Please visit our YouTube channel to watch Rev. Ann Marie’s video recording of this reflection.
Living as if requires leaving behind the strict rationality that tells us we must deal with only and exactly what is. Living as if encourages us to consider what might be. It takes practice, more for some of us, less for others. We can all practice and we can all learn to orient ourselves to what will be, what can be. We can live as if.
Living as if means we are open to reconsidering what we once thought to be true. We can be open to new truths. We can be open to hearing anew the legend, story, music, the lyrics and the poetry of our lives, as if there is something there we have not heard before.
Back in the day when this wearying world didn’t feel so threatening on every level… back in the decades of our great collective innocence when we expected enlightenment to come upon us successively uninterrupted… back in those days there was a time when we talked about stages of development. We tried to locate ourselves near—if not on—the highest rung of spiritual maturity. We believed that stage after stage of wisdom naturally unfolded in a linear fashion always yielding more peace and harmony, more inclusion. It is threatening to our very core, to realize—as many of us have—that this expectation was so wrong. We haven’t become who we thought we would.
What we believed now feels like a mistruth. We haven’t moved forward as we expected. Pandemics, a rising authoritarianism, even fascism, greed, and division threaten us all.
A deeper dive into the theories of faith development reveals that one never really moves to the next stage without a very compelling reason to do so; without a frustration so complete and so compelling that we know it as a crisis of faith.
If you study development stages in children, if you observe faith development in adults, you will find there is always a crisis point, a breakdown that shakes up the certain satisfaction with the state you were in; that smashes the rigidity, the idolatry of the belief system that functioned (often well) in your previous way of understanding and of dealing with life. It is in the midst of the crisis that we find our past systems of belief showing themselves to be inadequate to present realities.
It is the breakdown in our meaning-making systems that either propels us into further rigidity and a resulting attempt to eliminate all that would thwart our preservation of what was, or we are offered a breakup that allows possibilities not yet considered to open us to giving life new meaning and purpose.
The crisis comes when one no longer has good answers for how one fits or doesn’t fit in this body, in this world, in this community, or in this family anymore.
The feeling of loss can be overwhelming. Yet there is also longing; longing to belong. If we can choose to engage loss in a way that allows for longing for self-compassion, then we will be propelled beyond the breaking point.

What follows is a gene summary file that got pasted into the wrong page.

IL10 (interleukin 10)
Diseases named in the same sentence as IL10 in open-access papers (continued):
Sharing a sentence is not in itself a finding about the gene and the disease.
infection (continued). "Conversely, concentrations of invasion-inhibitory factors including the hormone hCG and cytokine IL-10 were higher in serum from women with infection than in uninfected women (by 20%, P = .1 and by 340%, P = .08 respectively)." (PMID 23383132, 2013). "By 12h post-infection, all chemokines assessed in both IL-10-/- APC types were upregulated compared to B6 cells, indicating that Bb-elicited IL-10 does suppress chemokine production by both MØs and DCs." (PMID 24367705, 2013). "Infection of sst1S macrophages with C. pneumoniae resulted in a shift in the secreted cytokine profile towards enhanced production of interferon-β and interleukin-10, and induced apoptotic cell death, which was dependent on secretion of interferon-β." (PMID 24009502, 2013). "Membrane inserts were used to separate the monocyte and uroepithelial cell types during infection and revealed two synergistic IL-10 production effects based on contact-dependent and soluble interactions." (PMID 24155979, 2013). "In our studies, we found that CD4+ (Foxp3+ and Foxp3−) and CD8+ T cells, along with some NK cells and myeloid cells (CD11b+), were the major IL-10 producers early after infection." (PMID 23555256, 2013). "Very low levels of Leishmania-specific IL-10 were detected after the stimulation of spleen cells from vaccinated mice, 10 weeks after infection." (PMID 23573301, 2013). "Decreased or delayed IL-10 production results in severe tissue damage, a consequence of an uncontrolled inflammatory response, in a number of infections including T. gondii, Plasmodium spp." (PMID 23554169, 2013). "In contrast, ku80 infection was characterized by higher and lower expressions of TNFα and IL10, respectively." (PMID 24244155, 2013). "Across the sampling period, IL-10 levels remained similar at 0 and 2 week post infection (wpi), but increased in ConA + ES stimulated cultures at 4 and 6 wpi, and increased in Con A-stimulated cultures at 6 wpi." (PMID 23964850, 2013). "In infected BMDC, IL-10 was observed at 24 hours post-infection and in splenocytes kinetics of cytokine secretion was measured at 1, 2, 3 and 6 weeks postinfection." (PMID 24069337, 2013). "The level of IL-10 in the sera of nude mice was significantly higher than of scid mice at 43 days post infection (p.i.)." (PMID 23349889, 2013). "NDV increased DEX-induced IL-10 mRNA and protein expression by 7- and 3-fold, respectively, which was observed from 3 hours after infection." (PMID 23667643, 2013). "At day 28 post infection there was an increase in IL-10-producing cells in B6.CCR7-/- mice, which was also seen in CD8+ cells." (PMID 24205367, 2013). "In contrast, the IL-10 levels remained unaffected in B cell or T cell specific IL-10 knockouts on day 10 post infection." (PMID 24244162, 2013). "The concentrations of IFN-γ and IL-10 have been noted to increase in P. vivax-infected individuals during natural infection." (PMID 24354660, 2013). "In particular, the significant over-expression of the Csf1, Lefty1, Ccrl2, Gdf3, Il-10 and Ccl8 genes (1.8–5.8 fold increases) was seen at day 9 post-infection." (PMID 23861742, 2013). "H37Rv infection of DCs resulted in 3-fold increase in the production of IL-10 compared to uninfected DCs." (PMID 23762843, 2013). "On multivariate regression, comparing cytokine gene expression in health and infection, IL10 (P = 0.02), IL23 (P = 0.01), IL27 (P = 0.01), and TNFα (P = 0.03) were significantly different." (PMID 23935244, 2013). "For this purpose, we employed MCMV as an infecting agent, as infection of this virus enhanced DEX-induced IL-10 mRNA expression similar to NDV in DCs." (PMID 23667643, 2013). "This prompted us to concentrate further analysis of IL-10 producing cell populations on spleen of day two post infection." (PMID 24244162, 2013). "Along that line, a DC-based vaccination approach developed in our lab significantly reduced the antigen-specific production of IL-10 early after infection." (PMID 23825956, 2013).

This isn’t just about smashing idols. It isn’t just about bringing down graven images of Columbus, or whatever has become rigid truth for you. It is about telling new stories, or retelling the old stories in new ways.
We must have a new story of Thanksgiving; we know that.
And we must choose to act as if.
We can reframe what feels overwhelmingly disorienting during the crisis of our day, during our time of dis-ease.
We can receive the always-available gift of grace and forgiveness, and practice self-compassion; love for our longing to be with. We can act as if every next moment is a new opportunity to begin again in love.
Years ago, in a depressed state, I sought out a counselor, ultimately asking why I had yet to become the person I was told I would be; I could be. Why was I so afraid to be that person?
I had, at that stage in my life, this recurring image of diving deep into the ocean and finding a treasure chest that I could not open. Again and again, in my dreams I would be underwater, knowing there was something within the locked box that I could see, but could not open.
My counselor wasn’t at all interested in my constant questioning about why this was my truth, my lament.
She was way more invested in offering me a way forward.
Again and again she asked if I might act as if; act as if I were already the person I wanted to be.
What would I do if I was not the fearful, depressed person I had become, but instead the courageous, hopeful, self-affirming person who had unlocked the treasure?
The idea of being someone else seemed as far away as the stars to me.
[Today] Nancy Brungard sang, “Ideas are like stars… they’d teach you to fly without wires or thread. They promise if only you’d let them.”
Listen for the language of longing. Possibilities present themselves over and over every day. We can choose to act as if. We can reframe what we expect to happen. I expect this day, this drive home, that I will not see the brilliant fall leaves of last Sunday, but rather bare branches, so indicative of waiting and longing for spring. The possibilities of sheltering in expectant silence, of reading, of learning to be gentle with myself and my loved ones, present themselves. Learning to wait with hope for what will soon be liberates me.
Acting as if opens the door to the next place made sacred by our yes. That is how we fulfill the promise of our humanity.
This Thanksgiving, we can reframe our expectations… how it might go well?… how might we learn something that we didn’t know before? How can we do what we do as if we will be who we want to be after the experience?
Act as if positive outcomes are waiting for you. Acting as if opens the door to the future.
We are here to give the future to each other.